For those of you who don’t know, kashk is whey – the liquid remaining after milk has been curdled and strained in the cheese-making process. In North America, most people’s familiarity with whey is in the form of whey protein for protein shakes. In the Middle East, whey (or kashk as we call it in Farsi), is used a great deal in cooking. It provides  a wonderful flavour and a creamy consistency to a lot of dishes. Kashk and eggplant are a wonderful complement to each other. The following is the Kashk-e Bademjan recipe my mother taught me, which I believe is superior to any restaurant version I’ve had!

Kashk-e Bademjan
Serves 4-6

6 Japanese eggplant (or two large regular eggplant)
1 large onion, thinly sliced
canola oil
1 tsp turmeric
6 cloves garlic, chopped
4 tbsp kashk (whey)*
salt and pepper

Cut the top off the eggplant, peel them, slice them in half lengthwise and cut them into three-inch pieces. Put them in a colander and liberally sprinkle salt on them to remove any bitterness. Leave them for 30 minutes – 1 hour.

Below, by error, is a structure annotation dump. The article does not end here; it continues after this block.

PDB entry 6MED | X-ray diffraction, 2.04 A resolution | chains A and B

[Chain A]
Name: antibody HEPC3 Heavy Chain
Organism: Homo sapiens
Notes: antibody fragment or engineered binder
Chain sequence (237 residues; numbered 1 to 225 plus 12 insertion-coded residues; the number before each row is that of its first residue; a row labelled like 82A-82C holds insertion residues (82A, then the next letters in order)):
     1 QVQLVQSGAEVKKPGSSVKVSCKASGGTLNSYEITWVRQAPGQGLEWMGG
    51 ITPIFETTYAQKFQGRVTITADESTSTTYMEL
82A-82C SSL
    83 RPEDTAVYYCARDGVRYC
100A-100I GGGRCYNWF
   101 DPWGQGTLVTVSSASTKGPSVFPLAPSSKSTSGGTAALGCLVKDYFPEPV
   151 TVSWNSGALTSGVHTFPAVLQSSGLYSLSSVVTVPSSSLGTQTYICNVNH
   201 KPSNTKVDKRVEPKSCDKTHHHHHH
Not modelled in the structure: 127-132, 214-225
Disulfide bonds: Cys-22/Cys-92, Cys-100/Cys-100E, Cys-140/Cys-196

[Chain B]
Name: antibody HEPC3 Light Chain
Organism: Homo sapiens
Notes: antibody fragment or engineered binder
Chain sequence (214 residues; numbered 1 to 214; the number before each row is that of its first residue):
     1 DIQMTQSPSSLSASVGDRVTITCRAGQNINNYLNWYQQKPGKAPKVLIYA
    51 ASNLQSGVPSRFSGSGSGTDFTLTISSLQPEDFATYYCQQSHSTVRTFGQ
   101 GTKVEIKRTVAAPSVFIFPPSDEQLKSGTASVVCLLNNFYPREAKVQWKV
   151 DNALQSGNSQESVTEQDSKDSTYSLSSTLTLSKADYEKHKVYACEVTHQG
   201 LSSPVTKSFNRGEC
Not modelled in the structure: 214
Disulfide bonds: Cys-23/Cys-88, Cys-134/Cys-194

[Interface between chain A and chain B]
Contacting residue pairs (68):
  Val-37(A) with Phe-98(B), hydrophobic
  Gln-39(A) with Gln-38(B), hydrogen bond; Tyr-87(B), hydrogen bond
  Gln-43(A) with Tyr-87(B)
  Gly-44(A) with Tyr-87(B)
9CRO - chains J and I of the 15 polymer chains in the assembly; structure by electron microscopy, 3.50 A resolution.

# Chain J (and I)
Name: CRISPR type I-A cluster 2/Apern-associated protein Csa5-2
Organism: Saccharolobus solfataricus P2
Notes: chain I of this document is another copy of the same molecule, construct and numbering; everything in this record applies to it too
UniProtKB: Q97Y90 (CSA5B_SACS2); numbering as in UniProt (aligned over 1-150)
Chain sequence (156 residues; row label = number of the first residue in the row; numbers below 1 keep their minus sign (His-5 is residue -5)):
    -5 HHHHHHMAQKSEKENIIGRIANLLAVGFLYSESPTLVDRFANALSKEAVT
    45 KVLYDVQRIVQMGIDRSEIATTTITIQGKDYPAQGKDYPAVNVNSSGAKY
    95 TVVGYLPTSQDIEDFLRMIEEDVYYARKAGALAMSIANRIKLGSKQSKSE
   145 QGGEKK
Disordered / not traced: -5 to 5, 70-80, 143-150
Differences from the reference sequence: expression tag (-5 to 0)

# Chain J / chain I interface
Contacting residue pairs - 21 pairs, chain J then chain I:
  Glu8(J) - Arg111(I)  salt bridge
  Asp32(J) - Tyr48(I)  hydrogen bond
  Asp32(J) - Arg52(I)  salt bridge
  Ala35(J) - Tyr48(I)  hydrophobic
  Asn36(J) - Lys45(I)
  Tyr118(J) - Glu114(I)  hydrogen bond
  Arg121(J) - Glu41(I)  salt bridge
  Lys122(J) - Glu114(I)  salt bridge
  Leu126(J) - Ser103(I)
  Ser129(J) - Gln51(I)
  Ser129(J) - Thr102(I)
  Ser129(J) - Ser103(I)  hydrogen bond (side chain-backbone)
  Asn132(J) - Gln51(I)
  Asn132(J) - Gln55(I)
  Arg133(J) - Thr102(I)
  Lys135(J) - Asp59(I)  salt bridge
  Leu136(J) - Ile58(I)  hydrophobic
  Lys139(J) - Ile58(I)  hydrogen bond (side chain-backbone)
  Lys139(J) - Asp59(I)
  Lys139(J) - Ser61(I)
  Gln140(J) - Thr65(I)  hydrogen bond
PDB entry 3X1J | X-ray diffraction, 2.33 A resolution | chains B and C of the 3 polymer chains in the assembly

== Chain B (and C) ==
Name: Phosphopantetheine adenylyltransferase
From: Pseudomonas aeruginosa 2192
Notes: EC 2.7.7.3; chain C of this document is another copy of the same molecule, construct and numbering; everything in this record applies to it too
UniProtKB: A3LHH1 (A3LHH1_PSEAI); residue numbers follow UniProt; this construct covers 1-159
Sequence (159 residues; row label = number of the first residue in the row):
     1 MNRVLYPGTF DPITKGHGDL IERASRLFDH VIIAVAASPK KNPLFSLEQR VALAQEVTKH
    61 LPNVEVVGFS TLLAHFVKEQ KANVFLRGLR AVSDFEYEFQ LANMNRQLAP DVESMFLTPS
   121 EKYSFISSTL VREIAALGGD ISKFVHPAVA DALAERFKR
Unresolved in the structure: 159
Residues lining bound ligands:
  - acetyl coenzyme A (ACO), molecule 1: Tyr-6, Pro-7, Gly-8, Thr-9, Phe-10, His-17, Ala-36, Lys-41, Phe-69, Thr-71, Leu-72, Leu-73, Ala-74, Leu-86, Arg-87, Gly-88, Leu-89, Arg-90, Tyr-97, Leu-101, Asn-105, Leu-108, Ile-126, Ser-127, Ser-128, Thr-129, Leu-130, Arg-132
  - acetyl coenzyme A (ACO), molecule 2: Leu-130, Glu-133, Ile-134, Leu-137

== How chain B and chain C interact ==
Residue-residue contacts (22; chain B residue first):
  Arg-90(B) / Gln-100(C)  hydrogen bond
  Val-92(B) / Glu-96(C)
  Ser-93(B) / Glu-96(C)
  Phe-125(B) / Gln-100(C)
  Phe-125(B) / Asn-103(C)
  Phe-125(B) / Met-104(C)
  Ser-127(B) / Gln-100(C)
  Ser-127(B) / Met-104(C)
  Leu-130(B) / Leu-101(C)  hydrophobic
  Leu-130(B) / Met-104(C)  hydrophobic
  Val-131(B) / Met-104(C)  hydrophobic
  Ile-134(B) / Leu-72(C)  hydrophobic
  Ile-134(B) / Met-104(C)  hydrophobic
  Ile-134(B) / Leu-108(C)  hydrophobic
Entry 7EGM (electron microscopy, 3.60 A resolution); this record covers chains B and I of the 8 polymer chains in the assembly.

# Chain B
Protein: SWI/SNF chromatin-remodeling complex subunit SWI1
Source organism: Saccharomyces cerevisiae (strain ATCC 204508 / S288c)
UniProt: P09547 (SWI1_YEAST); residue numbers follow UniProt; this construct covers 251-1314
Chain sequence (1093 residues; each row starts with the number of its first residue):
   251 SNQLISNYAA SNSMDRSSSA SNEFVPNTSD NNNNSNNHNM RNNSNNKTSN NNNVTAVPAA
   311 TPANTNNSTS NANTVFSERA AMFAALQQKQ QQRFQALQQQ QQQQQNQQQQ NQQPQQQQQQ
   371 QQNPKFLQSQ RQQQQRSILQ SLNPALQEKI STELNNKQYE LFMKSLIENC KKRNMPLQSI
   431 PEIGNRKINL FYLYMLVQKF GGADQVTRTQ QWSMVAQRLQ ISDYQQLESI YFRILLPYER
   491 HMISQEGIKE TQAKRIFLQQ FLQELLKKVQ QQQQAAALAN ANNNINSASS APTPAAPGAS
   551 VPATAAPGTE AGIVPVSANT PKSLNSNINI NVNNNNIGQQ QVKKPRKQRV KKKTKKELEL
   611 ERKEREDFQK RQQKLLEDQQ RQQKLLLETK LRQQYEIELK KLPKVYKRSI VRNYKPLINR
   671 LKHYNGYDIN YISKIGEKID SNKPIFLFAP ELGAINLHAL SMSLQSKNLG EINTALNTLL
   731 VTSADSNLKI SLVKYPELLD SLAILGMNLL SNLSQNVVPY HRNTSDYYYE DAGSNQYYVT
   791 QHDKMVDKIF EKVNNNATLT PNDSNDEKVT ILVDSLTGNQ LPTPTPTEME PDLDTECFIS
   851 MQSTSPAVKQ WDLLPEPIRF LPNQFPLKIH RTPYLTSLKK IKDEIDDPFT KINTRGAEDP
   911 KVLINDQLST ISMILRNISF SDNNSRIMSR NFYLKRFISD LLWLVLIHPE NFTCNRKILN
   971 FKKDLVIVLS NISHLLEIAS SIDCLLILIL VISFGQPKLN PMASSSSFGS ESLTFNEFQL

In a large frying pan, heat 4-5 tablespoons of canola oil over medium-high heat. Fry the onions, stirring occasionally until golden (about 10 minutes). Add the turmeric and fry for another minute. Remove from heat.

In another pan (or you may temporarily remove the onions and use the same pan), heat about 1/2 cup of canola oil over medium-high heat. Rinse the eggplant and pat completely dry. Fry the eggplant in batches until golden on each side (2-3 minutes).  You may need to add more oil as you go.

When done, add all the eggplant back in the pan along with the fried onions and garlic. Add 1/2 cup water and fry the mixture for 1 minute.

Turn down the heat to medium-low, cover and continue cooking (stirring occasionally) until eggplant is very tender (15-20 minutes). When tender, use the back of a wooden spoon to mash the eggplant. It does not need to be completely smooth.

Turn off the heat and stir in the kashk until well incorporated and creamy. If you would like it creamier, add more kashk. Taste and season with salt and pepper.